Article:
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*The start of the New York Conspiracy is affirmed on this date in 1741. Also called the Conspiracy of 1741, also known as the Slave Insurrection of 1741, was a purported plot by Black slaves and poor whites in the (then) British colony of New York.
Occurring in March and April that year, it was a revolt to level New York City with a series of fires. Historians disagree as to whether such a plot existed and if there was one, its scale. During the court cases, the prosecution kept changing the grounds of accusation, ending with linking the insurrection to a "Popish" plot by Spaniards and other Catholics. At the time, Manhattan had the second-largest slave population of any city in the Thirteen Colonies after Charleston, South Carolina. Rumors of a conspiracy arose against a background of economic competition between poor whites and Black slaves; a severe winter; war between Britain and Spain, with heightened anti-Catholic and anti-Spanish feelings; and recent slave revolts in South Carolina and the Caribbean.
In March and April 1741, a series of 13 fires erupted in Lower Manhattan, the most significant one within the walls of Fort George, then the home of the governor. After another fire at a warehouse, a slave was arrested after having been seen fleeing it. A 16-year-old Irish indentured servant, Mary Burton, arrested testified against the others. The suspected culprits were New York's slaves, some 200 of whom were arrested and tried for conspiracy to burn the town and murder its white inhabitants. As in the Salem Witch trials, a few witnesses implicated many other suspects. In the end, over 100 people were hanged, exiled, or burned at the stake.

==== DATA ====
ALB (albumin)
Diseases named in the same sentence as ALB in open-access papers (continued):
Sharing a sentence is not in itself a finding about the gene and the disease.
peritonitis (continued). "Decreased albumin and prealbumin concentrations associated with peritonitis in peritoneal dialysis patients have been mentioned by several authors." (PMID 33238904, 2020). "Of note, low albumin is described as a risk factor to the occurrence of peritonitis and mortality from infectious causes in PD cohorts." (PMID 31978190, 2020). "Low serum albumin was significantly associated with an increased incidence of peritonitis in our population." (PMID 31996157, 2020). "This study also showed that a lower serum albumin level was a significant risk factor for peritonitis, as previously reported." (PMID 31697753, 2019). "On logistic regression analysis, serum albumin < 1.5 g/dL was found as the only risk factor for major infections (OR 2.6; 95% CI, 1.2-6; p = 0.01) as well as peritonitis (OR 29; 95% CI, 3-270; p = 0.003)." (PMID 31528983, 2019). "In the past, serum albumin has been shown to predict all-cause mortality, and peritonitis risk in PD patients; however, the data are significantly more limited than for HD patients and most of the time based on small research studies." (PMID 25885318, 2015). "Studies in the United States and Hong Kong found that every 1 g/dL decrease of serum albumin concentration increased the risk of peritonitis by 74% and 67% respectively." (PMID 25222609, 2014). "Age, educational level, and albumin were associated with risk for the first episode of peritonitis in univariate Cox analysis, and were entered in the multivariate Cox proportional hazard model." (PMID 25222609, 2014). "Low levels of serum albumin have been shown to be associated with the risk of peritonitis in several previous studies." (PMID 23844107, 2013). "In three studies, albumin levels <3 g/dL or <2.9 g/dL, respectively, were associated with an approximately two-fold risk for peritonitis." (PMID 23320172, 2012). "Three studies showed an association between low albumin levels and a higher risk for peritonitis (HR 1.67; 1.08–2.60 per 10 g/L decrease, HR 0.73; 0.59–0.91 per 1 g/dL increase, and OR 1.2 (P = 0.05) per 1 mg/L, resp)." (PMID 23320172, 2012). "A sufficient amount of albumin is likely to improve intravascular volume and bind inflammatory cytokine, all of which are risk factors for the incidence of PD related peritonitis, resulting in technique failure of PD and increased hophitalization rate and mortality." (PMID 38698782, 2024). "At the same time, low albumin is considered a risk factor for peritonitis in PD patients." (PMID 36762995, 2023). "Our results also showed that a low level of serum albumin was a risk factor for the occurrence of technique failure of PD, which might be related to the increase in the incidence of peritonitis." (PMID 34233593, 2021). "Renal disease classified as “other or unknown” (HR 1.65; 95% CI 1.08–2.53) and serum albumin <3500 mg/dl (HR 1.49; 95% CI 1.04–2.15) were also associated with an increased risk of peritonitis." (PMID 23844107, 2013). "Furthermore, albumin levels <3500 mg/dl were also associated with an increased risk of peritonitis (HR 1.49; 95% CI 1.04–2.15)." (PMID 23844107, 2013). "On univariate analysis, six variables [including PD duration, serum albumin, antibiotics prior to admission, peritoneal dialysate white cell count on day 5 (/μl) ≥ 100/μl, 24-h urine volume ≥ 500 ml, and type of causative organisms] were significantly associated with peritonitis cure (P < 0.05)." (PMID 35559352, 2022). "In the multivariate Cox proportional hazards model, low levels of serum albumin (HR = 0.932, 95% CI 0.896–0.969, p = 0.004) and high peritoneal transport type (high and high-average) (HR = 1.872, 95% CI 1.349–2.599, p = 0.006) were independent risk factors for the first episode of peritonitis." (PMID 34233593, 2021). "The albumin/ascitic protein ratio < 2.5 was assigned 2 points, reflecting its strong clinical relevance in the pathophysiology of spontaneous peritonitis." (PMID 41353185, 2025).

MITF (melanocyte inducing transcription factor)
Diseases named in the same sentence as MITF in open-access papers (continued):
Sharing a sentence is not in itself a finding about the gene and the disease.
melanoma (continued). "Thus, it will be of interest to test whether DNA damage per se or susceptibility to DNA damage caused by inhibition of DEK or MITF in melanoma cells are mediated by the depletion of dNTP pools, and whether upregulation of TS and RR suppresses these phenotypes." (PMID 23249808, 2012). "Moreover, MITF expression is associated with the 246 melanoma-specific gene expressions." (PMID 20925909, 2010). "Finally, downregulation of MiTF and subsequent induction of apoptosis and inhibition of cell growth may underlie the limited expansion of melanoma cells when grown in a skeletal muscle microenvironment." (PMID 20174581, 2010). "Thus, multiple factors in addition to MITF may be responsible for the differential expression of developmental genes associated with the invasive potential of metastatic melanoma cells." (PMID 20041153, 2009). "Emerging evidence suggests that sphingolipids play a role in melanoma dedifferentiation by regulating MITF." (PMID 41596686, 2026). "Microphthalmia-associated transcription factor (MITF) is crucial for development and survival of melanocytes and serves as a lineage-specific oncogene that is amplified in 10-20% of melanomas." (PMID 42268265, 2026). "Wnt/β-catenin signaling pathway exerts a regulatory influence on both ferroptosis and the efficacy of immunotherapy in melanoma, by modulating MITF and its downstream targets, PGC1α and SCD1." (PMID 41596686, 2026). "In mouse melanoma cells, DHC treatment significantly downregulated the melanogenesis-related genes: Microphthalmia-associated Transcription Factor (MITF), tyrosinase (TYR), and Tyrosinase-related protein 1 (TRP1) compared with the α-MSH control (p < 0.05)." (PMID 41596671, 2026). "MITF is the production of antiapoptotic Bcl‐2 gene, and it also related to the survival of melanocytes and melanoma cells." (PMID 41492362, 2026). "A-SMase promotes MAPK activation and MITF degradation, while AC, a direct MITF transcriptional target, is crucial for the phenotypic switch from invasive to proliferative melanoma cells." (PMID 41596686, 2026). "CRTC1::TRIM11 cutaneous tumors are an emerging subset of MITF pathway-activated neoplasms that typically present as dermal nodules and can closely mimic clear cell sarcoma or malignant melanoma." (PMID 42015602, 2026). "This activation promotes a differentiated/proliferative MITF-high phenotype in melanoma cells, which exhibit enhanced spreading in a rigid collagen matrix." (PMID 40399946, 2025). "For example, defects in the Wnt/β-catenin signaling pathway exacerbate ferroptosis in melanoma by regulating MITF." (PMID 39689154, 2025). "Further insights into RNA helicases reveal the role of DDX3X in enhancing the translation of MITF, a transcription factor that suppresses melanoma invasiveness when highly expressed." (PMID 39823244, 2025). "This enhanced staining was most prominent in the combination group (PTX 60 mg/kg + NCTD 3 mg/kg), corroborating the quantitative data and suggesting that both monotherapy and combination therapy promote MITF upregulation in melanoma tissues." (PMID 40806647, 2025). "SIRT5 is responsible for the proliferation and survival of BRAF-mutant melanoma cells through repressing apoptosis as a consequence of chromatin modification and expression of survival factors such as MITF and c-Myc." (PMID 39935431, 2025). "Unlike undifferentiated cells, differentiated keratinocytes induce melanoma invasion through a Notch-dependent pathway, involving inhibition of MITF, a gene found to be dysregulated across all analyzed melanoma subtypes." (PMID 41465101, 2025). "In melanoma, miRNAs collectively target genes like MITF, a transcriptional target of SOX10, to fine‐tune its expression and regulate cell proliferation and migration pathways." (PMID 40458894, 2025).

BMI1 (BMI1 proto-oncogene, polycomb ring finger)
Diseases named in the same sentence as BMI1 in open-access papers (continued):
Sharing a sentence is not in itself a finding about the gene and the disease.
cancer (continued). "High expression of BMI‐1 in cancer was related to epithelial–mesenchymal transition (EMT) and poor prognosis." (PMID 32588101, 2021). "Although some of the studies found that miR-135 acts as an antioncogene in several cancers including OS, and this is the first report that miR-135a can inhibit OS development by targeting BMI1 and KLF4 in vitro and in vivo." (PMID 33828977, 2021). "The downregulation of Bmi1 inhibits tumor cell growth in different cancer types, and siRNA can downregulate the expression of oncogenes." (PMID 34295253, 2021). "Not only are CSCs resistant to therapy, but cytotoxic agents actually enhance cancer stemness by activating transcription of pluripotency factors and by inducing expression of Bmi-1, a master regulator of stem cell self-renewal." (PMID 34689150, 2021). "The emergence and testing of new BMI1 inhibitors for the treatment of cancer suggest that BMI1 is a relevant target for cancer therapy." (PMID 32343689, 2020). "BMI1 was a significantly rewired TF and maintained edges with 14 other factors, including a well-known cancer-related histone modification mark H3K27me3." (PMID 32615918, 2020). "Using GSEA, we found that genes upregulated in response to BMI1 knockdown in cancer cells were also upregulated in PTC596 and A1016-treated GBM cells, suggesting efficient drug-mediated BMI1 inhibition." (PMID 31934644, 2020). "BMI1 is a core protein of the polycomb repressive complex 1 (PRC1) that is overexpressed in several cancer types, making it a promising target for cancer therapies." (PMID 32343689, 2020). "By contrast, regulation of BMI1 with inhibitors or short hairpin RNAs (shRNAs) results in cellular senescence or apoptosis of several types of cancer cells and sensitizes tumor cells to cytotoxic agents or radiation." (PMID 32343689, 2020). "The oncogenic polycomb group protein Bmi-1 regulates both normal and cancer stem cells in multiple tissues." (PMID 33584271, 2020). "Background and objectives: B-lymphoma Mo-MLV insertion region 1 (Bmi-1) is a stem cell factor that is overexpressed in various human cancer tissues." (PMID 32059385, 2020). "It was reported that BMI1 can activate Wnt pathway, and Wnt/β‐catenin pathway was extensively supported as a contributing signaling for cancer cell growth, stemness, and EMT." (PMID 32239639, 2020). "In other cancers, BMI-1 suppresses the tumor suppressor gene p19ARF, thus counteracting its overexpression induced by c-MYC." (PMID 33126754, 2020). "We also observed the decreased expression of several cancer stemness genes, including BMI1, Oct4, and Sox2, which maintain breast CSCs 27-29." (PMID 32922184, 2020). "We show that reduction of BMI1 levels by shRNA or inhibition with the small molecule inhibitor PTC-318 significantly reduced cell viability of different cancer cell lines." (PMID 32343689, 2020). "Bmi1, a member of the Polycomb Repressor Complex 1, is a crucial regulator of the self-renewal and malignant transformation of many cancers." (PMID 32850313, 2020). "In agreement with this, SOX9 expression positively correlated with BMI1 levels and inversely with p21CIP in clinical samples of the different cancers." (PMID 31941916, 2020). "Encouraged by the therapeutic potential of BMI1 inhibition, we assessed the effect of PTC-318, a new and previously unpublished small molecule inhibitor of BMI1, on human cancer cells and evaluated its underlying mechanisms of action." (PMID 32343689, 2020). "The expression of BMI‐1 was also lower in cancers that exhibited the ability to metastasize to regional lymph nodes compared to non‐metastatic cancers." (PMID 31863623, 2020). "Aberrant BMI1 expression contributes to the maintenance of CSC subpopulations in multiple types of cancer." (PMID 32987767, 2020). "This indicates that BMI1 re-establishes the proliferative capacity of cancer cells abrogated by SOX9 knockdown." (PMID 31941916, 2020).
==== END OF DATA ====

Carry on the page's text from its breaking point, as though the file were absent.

Most of the convicted people were hanged or burnt – how many is uncertain. The bodies of two supposed ringleaders, Caesar, a Black slave, and John Hughson, a white cobbler and tavern keeper, were gibbeted. Their corpses were left to rot in public. Seventy-two men were deported from New York, sent to Newfoundland, various islands in the West Indies, and the Madeiras’.